Patents Roundup: Europe’s and India’s Software Patents Affair, US Continues to Demote Software Patents With Alice Case
Summary: A roundup of news of interest regarding patents, especially software patents whose impact on Free/Open Source software is exceptionally profound
THE NEXT couple of weeks will be quiet for this site because we’re taking a two-week break. Before we go, however, here are some important news from around the world.
There is an EPO demonstration tomorrow. It tackles issues that relate to human rights, not to software patents or the UPC, but nonetheless, those latter issues too are a growing threat to European interests. According to a lawyers’ site, UPC’s “new regime will sit alongside rather than replace the existing patent system and will therefore require businesses to make careful choices about how they intend to protect their inventions and enforce their patent rights.
“The decisions they take could affect their patent litigation strategy and exposure to risk for years afterwards.”
All one needs to know about it is that it is going to empower international/multinational companies and their patent lawyers. For everyone else it’s a slap on the face.
We have been writing a lot about India as of late, in relation to software patents. Dr. Glyn Moody has a good article on this subject, comparing what India is doing right now to what Europe has been doing in recent years (since the Alison Brimelow days). To quote Moody: “These are very similar to the exclusions listed in Article 52 of the European Patent Convention (EPC), which governs patent law in Europe. And where the EPC uses the phrase “as such” when it comes to computer programs, the India exclusions contain the equivalent phrase “computer programme per se”. As Techdirt readers know, the inclusion of “as such” as a qualifier to the exclusion of computer programs from patentability has opened up a huge loophole through which clever lawyers have driven many thousands of software patents. The fear — quite justified — is that exactly the same will happen in India because of the new guidelines’ interpretation of what that “per se” phrase means…”
Indians will hopefully stand up and fight this injustice. It’s a form of colonialism in the patents sense, akin to what large pharmaceutical companies are trying to do in this vast market (many potential ‘customers’).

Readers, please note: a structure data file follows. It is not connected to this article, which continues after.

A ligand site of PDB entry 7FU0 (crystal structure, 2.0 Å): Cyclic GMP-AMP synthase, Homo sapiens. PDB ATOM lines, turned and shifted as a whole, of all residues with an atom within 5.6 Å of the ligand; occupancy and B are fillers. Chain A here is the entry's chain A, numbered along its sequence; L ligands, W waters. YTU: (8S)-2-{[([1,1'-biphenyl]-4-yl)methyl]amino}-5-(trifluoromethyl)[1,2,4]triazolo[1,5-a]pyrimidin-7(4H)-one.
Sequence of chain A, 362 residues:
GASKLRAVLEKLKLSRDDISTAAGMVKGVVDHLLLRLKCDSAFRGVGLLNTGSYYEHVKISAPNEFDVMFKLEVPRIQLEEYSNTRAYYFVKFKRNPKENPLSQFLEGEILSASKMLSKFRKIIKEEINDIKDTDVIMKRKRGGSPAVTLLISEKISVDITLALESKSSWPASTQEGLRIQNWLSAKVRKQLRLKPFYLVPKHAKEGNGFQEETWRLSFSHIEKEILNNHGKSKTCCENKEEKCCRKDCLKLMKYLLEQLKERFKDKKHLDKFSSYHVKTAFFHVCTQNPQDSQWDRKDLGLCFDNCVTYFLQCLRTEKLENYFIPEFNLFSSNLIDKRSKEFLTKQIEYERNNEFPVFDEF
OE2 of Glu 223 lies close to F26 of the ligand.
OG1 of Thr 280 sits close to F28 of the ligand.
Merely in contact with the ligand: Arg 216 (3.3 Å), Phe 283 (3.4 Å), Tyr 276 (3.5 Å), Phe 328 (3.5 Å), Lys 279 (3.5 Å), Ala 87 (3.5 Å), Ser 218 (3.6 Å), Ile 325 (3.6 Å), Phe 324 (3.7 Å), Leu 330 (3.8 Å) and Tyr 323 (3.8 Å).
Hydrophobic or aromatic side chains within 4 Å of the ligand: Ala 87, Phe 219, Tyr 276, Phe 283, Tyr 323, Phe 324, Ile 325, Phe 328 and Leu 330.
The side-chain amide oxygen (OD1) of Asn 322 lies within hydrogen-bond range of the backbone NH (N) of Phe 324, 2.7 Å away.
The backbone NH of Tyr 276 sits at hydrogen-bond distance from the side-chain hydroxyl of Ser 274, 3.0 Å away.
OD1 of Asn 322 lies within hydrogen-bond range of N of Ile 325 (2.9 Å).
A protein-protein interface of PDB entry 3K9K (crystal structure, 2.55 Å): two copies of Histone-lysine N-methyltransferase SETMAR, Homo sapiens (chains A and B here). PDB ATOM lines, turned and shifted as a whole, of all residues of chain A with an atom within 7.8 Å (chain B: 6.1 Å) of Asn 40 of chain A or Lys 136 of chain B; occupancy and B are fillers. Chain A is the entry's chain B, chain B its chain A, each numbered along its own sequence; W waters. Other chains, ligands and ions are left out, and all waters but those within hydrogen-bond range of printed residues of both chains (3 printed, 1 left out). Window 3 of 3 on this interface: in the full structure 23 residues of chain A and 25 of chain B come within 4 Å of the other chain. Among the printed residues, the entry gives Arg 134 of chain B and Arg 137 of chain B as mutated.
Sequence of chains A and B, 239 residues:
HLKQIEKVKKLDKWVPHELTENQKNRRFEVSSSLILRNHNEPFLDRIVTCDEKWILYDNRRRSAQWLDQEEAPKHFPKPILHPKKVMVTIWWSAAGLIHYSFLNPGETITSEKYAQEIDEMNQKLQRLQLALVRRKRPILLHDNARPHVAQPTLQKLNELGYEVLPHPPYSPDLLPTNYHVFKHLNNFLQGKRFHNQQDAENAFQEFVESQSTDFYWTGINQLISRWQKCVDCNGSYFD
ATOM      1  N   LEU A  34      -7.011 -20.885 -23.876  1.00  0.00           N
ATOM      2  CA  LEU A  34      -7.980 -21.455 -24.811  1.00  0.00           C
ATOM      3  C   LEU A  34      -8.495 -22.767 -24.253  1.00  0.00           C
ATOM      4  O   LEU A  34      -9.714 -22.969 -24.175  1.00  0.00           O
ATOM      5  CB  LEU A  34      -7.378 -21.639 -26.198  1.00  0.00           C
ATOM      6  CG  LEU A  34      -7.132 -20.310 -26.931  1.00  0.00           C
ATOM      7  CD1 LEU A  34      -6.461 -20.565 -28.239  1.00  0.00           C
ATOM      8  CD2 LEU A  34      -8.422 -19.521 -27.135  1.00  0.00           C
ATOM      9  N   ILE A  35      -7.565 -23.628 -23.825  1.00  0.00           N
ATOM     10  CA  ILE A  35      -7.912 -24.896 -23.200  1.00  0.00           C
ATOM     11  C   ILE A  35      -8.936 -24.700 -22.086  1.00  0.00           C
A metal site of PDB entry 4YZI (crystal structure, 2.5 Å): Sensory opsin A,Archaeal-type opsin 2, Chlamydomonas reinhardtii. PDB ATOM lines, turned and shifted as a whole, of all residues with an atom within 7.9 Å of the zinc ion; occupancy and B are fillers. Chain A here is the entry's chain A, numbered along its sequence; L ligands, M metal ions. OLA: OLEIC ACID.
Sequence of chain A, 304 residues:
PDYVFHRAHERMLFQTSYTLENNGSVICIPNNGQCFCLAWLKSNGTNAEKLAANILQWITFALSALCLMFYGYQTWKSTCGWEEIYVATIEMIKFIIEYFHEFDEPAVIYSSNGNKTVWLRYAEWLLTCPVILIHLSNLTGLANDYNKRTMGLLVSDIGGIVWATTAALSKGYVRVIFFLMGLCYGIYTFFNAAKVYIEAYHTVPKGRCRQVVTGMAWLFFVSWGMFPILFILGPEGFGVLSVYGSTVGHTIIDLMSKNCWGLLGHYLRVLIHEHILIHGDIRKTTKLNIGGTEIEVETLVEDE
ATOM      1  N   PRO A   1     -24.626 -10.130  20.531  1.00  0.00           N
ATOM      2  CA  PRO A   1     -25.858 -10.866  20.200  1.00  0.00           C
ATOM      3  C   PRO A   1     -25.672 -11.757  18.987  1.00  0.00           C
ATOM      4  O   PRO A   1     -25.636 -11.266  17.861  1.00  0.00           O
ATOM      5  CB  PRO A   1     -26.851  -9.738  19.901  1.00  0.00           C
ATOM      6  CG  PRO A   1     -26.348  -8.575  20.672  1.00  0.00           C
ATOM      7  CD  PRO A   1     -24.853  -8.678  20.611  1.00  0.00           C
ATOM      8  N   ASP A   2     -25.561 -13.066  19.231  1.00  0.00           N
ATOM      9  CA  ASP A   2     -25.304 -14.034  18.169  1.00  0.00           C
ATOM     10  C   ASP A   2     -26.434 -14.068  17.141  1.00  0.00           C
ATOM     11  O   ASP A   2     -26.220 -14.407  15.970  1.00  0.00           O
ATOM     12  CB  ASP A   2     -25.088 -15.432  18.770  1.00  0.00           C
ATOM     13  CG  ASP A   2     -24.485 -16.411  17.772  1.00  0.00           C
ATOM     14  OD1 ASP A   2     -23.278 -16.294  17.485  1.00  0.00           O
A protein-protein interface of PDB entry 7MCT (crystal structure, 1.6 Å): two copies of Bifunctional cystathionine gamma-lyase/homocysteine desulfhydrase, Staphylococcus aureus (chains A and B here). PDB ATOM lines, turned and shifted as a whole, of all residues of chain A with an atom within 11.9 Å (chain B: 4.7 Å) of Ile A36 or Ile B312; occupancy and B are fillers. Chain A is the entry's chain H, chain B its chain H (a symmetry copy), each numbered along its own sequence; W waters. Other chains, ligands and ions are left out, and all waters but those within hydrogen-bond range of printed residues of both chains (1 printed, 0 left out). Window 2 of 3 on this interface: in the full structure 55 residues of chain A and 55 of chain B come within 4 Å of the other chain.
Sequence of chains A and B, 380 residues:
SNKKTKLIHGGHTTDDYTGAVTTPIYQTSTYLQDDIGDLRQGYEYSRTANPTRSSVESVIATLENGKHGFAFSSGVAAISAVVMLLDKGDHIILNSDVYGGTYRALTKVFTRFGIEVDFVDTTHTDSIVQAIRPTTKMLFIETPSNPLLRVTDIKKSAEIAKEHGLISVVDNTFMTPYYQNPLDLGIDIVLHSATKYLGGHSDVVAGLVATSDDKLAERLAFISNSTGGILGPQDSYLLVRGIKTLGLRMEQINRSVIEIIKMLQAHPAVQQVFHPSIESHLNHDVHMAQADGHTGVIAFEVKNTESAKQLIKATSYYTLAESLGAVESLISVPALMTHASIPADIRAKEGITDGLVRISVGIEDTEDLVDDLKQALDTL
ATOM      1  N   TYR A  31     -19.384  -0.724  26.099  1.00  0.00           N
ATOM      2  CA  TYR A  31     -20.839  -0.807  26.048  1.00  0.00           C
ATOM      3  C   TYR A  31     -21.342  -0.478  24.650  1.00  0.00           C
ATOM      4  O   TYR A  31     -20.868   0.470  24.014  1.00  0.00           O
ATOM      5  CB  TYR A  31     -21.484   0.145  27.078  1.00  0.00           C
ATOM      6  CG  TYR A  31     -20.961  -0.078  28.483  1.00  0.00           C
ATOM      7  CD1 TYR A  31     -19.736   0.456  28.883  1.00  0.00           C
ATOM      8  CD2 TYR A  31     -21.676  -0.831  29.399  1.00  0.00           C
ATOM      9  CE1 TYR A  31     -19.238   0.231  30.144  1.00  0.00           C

A few days ago we learned about yet another defeat for software patents in the United States.”Five Blue Spike Patents Killed by Alice/101,” Patent Buddy wrote the other day, linking to this decision
[PDF]. Notice the defendant; it’s a common target of Microsoft.
The patent maximalists from IAM are meanwhile reporting that ZTE, an Android player which we mentioned here recently for patent assaults on it (from Microsoft and its trolls), wants to “develop high-quality patent assets” (complete nonsense expressed using the language of patent propagandists). To quote the maximalists: “The average US consumer might not be familiar with the ZTE brand, but the latest figures from global intelligence firm IDC show that it has moved into fourth place in the American smartphone market, behind Apple, Samsung and LG. The Chinese company grabbed an 8% share of sales in the second quarter, up from just 4.4% at the start of 2014. ZTE has not exactly consolidated its gains yet, but its impressive growth offers a tentative success story for other would-be market entrants from China.”
The last thing ZTE needs in the world, including the lucrative US market, is more patents. Let’s hope that the US system will be healed over time, obviating the perceived need for such wasteful strategies that artificially elevate the price of products (lawyers’ tax).
“Let’s hope that the US system will be healed over time, obviating the perceived need for such wasteful strategies that artificially elevate the price of products (lawyers’ tax).”Reporting from the AAMA webinar, AAMA Info wrote: “The patent troll itself admitted that less than 3 percent of such lawsuits ever make it to trial,” adding that “97% settlement rate suggests a very good return on investment for the patent troll!”
Matt Levy wrote that he “was on a panel the other day discussing patent reform, and a funny thing happened. While we disagreed about a number of aspects of patent reform, basically everyone on the panel agreed that it’s ridiculous for one district (i.e., the Eastern District of Texas) to host so much patent litigation.
“Even those on the panel who didn’t like the current venue provision in the Innovation Act felt that it just needed some small tweaks in the language. They agreed with the basic approach of venue reform.”
We are still hopeful and very much positive about the US patent system because it seems to be moving more in the direction of hostility towards software patents, whereas India and Europe go the other way. █